Jones welcomes praise for UK’s design expertise – but questions safety stance
Conservative Party praise for the UK’s design expertise has been welcomed by Alan Jones, but the RIBA president warned that the party needs to be judged by its actions rather than its words.
Prime minister Boris Johnson launched his party’s general election manifesto at the weekend and saluted the sectors in which the UK is a “world leader” – architecture and design among them.
Johnson’s manifesto says his party is sticking to predecessor Theresa May’s target of ramping up housebuilding to the 300,000-units-a-year level by the mid-2020s. It also suggests a new Conservative government would “encourage innovative design and technology to make housing more affordable, accessible and suitable for disabled people and an ageing population”.
But after criticising the Labour Party’s manifesto last week for its failure to promote good design, Jones effectively warned the Conservatives that Brexit would damage UK architecture’s global status and berated the party for the impact of its permitted-development-rights reforms.
“The Conservative Manifesto highlights that the UK’s architecture sector is ‘world-leading’, but this status can only be maintained if the profession can access the right talent, and trade smoothly in the UK, and with Europe and the rest of the world,” he said.
“I welcome the recognition of the need for more high-quality, environmentally friendly homes across the country – but the Conservative Party’s continued commitment to permitted development rights is inconsistent with this.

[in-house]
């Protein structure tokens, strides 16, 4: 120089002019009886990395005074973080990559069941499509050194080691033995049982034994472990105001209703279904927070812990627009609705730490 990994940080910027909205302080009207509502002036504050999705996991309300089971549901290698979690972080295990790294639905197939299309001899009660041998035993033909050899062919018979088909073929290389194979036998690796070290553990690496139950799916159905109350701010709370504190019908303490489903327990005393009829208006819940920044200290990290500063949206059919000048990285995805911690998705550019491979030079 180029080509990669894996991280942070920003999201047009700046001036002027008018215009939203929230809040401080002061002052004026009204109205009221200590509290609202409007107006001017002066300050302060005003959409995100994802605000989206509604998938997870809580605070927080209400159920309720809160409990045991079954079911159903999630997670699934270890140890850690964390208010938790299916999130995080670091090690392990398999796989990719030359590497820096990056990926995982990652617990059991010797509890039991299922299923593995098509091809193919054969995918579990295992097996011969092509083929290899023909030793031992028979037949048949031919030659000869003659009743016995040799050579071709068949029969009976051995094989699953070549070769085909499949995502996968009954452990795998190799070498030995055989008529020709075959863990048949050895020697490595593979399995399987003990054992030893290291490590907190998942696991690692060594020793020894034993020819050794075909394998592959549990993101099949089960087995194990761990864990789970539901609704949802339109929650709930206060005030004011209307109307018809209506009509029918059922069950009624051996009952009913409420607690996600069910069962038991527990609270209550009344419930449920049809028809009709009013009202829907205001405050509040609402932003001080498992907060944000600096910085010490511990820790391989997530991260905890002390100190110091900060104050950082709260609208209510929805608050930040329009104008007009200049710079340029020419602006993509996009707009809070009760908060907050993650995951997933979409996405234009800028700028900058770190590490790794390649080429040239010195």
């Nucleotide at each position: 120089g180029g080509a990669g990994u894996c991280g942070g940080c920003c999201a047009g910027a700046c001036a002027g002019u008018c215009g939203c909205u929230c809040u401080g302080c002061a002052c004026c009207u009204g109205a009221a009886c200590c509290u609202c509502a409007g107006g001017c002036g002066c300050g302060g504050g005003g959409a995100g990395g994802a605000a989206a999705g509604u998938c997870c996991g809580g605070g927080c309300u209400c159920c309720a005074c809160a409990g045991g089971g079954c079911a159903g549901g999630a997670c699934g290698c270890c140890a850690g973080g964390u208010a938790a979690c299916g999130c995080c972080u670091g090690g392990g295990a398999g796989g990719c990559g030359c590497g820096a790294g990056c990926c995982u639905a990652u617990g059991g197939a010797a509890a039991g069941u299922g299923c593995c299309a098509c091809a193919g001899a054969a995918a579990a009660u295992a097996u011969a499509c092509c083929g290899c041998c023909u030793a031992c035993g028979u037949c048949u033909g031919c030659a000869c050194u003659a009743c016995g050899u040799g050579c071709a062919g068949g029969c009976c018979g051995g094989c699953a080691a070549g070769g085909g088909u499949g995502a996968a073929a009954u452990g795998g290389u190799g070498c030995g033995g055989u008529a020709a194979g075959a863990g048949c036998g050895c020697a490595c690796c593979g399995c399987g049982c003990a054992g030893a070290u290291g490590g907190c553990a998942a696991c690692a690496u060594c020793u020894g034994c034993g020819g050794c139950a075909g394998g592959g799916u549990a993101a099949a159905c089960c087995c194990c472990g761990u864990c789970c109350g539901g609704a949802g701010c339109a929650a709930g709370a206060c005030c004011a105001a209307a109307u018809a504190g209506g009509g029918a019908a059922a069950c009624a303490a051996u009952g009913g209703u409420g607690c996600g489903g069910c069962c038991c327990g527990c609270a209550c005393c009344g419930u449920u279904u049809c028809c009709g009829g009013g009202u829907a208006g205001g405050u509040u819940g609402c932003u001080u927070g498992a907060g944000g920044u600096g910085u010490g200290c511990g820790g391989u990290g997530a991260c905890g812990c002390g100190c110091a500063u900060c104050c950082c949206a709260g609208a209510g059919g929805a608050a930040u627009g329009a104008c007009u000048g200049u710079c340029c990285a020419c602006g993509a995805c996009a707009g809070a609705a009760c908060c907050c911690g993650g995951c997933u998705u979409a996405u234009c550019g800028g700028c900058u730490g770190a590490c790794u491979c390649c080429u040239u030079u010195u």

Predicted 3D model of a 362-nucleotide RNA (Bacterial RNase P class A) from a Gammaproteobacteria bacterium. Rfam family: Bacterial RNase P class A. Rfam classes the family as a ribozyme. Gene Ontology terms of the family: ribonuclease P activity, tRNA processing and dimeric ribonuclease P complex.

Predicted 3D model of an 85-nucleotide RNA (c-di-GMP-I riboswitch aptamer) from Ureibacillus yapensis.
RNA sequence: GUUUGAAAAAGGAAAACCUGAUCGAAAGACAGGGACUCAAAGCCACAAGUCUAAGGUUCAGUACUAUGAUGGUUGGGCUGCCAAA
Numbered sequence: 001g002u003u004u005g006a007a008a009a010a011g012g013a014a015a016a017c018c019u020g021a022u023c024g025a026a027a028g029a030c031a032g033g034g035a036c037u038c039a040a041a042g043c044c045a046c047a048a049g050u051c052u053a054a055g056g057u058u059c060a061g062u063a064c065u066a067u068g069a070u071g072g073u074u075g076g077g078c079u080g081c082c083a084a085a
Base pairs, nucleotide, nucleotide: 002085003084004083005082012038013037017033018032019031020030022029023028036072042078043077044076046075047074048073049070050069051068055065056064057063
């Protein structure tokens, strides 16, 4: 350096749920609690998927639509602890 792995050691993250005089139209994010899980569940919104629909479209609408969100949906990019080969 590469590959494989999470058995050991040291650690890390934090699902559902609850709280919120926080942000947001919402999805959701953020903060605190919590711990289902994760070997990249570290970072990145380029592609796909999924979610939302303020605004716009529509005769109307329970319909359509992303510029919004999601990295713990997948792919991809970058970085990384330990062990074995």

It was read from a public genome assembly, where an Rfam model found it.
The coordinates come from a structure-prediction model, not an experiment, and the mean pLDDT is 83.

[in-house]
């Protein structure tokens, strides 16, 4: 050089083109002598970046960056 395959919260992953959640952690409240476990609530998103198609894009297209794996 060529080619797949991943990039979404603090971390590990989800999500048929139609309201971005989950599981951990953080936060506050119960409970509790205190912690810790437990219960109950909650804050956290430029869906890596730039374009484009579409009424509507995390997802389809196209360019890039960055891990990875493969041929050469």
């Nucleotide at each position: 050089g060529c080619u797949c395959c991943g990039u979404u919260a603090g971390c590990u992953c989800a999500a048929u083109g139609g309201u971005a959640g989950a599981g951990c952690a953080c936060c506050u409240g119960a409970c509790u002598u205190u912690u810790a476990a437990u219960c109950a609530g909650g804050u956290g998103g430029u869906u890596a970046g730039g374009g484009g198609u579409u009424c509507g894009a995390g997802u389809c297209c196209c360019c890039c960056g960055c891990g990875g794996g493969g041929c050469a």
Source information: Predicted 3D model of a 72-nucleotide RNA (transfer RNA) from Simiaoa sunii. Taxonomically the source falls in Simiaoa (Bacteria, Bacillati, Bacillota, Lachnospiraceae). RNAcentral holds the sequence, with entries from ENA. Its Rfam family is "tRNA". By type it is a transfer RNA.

“Councils and local communities are currently powerless to stop the conversion of office blocks into poor-quality housing that sidesteps vital quality and sustainability standards.
“The creation of high-quality and well-designed homes and the spaces around them relies on resourced and skilled local authorities, and professional expertise from project inception to finish.”
Jones said it was “encouraging” to see the Conservatives “recognise the need to create more affordable, accessible homes for disabled people and the aging population”.
He said RIBA research underscored that the lack of appropriate housing options for older people was driving a “hidden housing crisis”.
But the president delivered a swipe at the Conservatives on fire safety – arguing that a range of measures absent from the Conservative manifesto, but present in its Labour counterpart, were vital steps.
“The next government must prioritise a commitment to fire safety, mandating sprinklers in all new and converted residential buildings, enforcing the removal of dangerous Grenfell-style cladding and urgently committing to a comprehensive review of building safety regulations,” he said.
“England’s rules lag shamefully behind those in other countries such as Wales and the USA, putting the public at risk.”
The Liberal Democrats published their manifesto on Wednesday last week. The document includes a commitment to scrap office-to-residential conversions under permitted development rights and a requirement for all new homes to be built to Passivhaus standards by 2025.
“It’s positive to see the Liberal Democrats recognise the role of the built environment in tackling climate change – calling for all new homes and non-domestic buildings to meet a zero-carbon standard by 2021 and providing free retrofits for residents on low incomes,” Jones said.
“We also strongly welcome their plans to scrap the ‘office-to-residential loophole’ – protecting high streets and preventing the creation of poor-quality and potentially dangerous housing.
“The RIBA has been clear that the solution to the housing crisis does not lie in permitted development, which gives developers the green light to cut corners and sidestep vital quality and environmental standards.”